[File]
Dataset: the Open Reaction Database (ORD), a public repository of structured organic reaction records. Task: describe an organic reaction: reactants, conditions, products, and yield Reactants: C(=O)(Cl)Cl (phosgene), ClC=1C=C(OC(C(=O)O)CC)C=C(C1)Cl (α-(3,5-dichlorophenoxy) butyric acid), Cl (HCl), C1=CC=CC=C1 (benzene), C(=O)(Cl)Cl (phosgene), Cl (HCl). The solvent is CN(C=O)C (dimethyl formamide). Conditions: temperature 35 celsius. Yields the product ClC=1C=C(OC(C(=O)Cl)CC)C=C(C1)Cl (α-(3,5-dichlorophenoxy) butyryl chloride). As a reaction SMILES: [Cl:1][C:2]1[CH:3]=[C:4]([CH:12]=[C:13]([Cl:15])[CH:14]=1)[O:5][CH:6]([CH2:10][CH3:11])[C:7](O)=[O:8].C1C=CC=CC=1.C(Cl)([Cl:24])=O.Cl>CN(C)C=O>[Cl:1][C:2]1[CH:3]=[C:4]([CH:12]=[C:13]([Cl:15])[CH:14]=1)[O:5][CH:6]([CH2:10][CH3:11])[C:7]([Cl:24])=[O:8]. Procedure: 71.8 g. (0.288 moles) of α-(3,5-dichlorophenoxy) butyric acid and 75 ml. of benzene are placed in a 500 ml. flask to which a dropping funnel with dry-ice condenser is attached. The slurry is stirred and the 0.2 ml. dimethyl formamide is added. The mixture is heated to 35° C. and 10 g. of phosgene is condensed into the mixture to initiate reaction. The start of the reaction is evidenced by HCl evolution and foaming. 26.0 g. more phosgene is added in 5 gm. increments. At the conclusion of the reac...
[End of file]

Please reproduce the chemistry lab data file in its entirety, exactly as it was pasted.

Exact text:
Dataset: the Open Reaction Database (ORD), a public repository of structured organic reaction records. Task: describe an organic reaction: reactants, conditions, products, and yield Reactants: C(=O)(Cl)Cl (phosgene), ClC=1C=C(OC(C(=O)O)CC)C=C(C1)Cl (α-(3,5-dichlorophenoxy) butyric acid), Cl (HCl), C1=CC=CC=C1 (benzene), C(=O)(Cl)Cl (phosgene), Cl (HCl). The solvent is CN(C=O)C (dimethyl formamide). Conditions: temperature 35 celsius. Yields the product ClC=1C=C(OC(C(=O)Cl)CC)C=C(C1)Cl (α-(3,5-dichlorophenoxy) butyryl chloride). As a reaction SMILES: [Cl:1][C:2]1[CH:3]=[C:4]([CH:12]=[C:13]([Cl:15])[CH:14]=1)[O:5][CH:6]([CH2:10][CH3:11])[C:7](O)=[O:8].C1C=CC=CC=1.C(Cl)([Cl:24])=O.Cl>CN(C)C=O>[Cl:1][C:2]1[CH:3]=[C:4]([CH:12]=[C:13]([Cl:15])[CH:14]=1)[O:5][CH:6]([CH2:10][CH3:11])[C:7]([Cl:24])=[O:8]. Procedure: 71.8 g. (0.288 moles) of α-(3,5-dichlorophenoxy) butyric acid and 75 ml. of benzene are placed in a 500 ml. flask to which a dropping funnel with dry-ice condenser is attached. The slurry is stirred and the 0.2 ml. dimethyl formamide is added. The mixture is heated to 35° C. and 10 g. of phosgene is condensed into the mixture to initiate reaction. The start of the reaction is evidenced by HCl evolution and foaming. 26.0 g. more phosgene is added in 5 gm. increments. At the conclusion of the reac...